Did you know that Albania has around 265 days of sunshine per year? That means there is enormous potential for a solar energy market.
And a new law passed in Albania last month pays specific attention to requirements for promoting solar energy in the country.
The new law not only covers solar energy, but will help to promote the use of technologies and innovations for generating electricity from renewable energy sources in general.
Many have contributed to the new law on renewable energy, which represents the culmination of over four years of hard work – including UNDP, which has a $1 million UNDP-GEF solar water heating project in Albania.
Experts hired by the project assisted with drafting of the new legislation on renewable energy, and also assisted national partners to develop an action plan on renewable energy.
Why the new law?
Albania wants to:
- Reduce the import of fossil fuels
- Promote a secure supply of energy
- Develop the local electricity market (including independent power producers)
- Take advantage of the increasingly favourable conditions that renewable energies can, and will, offer in the future as the world tries to respond to the increasing threat of climate change.
Historically, most electricity generated in Albania has been produced by hydropower (98 percent), although increased demand has led to regular power shortages.
The bad news is that climate change will likely have an adverse effect on hydropower, reducing average electricity output from Albania’s hydropower plants by up to 15 percent.
This is one reason why it is important for the Government to diversify its energy supply and promote other forms of renewable energy – such as solar energy and biomass energy.
Over 25 percent of energy consumed in Albania is imported, and the Government is working to reduce dependence on energy imports (See: Albania’s National Energy Strategy).
The new renewable energy law defines:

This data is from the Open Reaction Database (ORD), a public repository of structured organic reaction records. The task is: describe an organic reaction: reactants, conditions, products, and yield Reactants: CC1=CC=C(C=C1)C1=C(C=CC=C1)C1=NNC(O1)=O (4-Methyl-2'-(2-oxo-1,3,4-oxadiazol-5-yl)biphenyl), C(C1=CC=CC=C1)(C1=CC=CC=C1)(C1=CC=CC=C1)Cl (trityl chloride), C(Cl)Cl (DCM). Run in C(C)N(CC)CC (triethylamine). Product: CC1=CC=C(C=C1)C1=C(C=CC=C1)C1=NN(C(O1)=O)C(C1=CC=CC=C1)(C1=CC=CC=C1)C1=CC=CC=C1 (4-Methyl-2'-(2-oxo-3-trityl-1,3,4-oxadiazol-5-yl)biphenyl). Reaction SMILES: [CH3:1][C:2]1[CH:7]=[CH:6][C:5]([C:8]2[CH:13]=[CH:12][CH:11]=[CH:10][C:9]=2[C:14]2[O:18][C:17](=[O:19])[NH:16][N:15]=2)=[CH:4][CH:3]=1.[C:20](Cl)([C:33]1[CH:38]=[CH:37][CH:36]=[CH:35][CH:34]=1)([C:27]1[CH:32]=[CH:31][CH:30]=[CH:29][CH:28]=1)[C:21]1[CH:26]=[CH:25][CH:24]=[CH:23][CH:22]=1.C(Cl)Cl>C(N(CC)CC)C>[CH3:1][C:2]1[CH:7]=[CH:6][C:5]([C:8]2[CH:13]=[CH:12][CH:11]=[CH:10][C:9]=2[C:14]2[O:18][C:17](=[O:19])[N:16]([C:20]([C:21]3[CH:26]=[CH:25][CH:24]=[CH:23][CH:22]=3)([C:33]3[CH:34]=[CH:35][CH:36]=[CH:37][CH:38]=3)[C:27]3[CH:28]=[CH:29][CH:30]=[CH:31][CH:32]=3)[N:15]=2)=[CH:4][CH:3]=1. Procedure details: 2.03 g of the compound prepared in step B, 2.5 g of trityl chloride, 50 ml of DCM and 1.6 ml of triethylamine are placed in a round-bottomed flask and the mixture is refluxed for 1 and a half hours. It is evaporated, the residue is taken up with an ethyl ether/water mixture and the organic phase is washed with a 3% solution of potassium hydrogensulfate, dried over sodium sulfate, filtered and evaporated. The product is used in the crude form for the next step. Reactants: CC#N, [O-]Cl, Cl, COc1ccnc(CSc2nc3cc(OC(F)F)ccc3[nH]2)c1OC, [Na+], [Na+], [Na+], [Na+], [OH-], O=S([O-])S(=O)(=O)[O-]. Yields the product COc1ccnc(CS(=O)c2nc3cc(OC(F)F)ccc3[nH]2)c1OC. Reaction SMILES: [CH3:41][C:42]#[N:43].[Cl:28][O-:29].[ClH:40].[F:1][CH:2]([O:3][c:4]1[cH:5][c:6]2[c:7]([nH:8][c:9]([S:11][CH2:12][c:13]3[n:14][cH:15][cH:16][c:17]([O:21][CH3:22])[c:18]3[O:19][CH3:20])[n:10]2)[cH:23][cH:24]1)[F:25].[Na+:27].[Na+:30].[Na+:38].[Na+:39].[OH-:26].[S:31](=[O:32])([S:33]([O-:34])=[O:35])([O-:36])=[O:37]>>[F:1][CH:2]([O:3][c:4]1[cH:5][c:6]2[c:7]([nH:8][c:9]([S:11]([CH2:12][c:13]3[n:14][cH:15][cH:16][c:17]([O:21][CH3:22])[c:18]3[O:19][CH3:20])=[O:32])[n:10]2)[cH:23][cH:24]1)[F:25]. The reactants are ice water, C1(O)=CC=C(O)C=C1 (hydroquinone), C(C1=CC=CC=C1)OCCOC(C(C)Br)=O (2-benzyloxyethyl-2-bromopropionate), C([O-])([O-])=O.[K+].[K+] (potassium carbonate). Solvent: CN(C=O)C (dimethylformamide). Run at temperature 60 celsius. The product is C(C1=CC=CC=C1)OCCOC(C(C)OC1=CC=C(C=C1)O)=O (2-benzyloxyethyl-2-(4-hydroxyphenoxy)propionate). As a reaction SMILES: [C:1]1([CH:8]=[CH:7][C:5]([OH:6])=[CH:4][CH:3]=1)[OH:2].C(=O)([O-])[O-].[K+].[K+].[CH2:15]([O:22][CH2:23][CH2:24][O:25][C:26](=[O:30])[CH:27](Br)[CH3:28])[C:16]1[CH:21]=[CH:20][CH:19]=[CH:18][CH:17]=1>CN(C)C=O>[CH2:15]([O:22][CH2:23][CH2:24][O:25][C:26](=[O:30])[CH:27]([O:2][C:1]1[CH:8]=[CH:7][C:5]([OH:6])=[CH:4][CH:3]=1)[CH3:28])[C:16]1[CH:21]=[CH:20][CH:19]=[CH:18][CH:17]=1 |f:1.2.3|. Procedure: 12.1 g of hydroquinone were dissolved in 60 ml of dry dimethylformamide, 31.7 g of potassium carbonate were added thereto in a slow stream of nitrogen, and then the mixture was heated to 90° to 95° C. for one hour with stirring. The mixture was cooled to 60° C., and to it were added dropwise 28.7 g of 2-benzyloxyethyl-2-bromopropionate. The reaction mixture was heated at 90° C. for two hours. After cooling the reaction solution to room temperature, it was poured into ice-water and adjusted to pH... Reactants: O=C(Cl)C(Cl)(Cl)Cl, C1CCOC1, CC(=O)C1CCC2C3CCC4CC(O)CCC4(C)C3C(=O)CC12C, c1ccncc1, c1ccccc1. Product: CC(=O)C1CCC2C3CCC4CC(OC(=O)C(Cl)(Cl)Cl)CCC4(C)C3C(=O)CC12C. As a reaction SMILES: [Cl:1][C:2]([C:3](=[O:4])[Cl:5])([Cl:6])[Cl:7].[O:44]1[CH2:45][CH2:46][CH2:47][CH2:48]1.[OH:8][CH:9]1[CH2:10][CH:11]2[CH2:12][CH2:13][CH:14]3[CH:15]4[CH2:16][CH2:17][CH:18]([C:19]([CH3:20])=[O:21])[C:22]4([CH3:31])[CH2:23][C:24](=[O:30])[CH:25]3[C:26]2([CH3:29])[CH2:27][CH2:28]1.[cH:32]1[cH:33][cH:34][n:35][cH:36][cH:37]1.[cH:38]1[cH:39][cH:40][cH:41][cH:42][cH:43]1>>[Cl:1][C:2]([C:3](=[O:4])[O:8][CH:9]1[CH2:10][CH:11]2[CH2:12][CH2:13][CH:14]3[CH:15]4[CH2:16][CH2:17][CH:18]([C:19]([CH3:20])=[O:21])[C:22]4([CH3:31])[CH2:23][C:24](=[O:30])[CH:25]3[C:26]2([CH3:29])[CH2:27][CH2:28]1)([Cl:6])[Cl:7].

- A nationally binding objective for the contribution of renewable energy towards the final energy consumption by 2020
- Grid connection for Albanian companies as a means of promoting a reduction in dependence on energy imports
- Purchase and payment of electricity from domestic sources with long-term power purchase agreements up to 15 years
- Streamlined licensing and permission requirements (with particular attention to providing additional incentives for solar energy)
- Feed-in tariffs for renewable energy (to be established by the regulator)
This last point might be the most important. When the Albanian Electricity Regulator sets up the feed-in tariffs, investing in technologies such as wind, solar, biomass, biogas and small hydro becomes immediately more attractive.
The feed in tariff will also help Albania meet its commitment of a 38 percent target for renewable energy (excluding large hydro) by 2020 – also consistent with the country’s commitments as part of the European Union’s Energy Community (and part of Albania’s National Renewable Energy action plan).
Meanwhile, UNDP is continuing its work supporting the installation of some 520,000 square metres of new solar water heaters by 2020 as a means of assisting the Government with implementing its National Energy Strategy.
So far, installation of solar water heaters in Albania has doubled from some 50,000 square metres of installed capacity in 2009 to 112,000 square metres in 2012 – an increase of over 25 percent per year.
I believe that the passing of this new law means that renewable energy and in particular solar, hydro, and biomass energy has an exciting future in Albania. What do you think?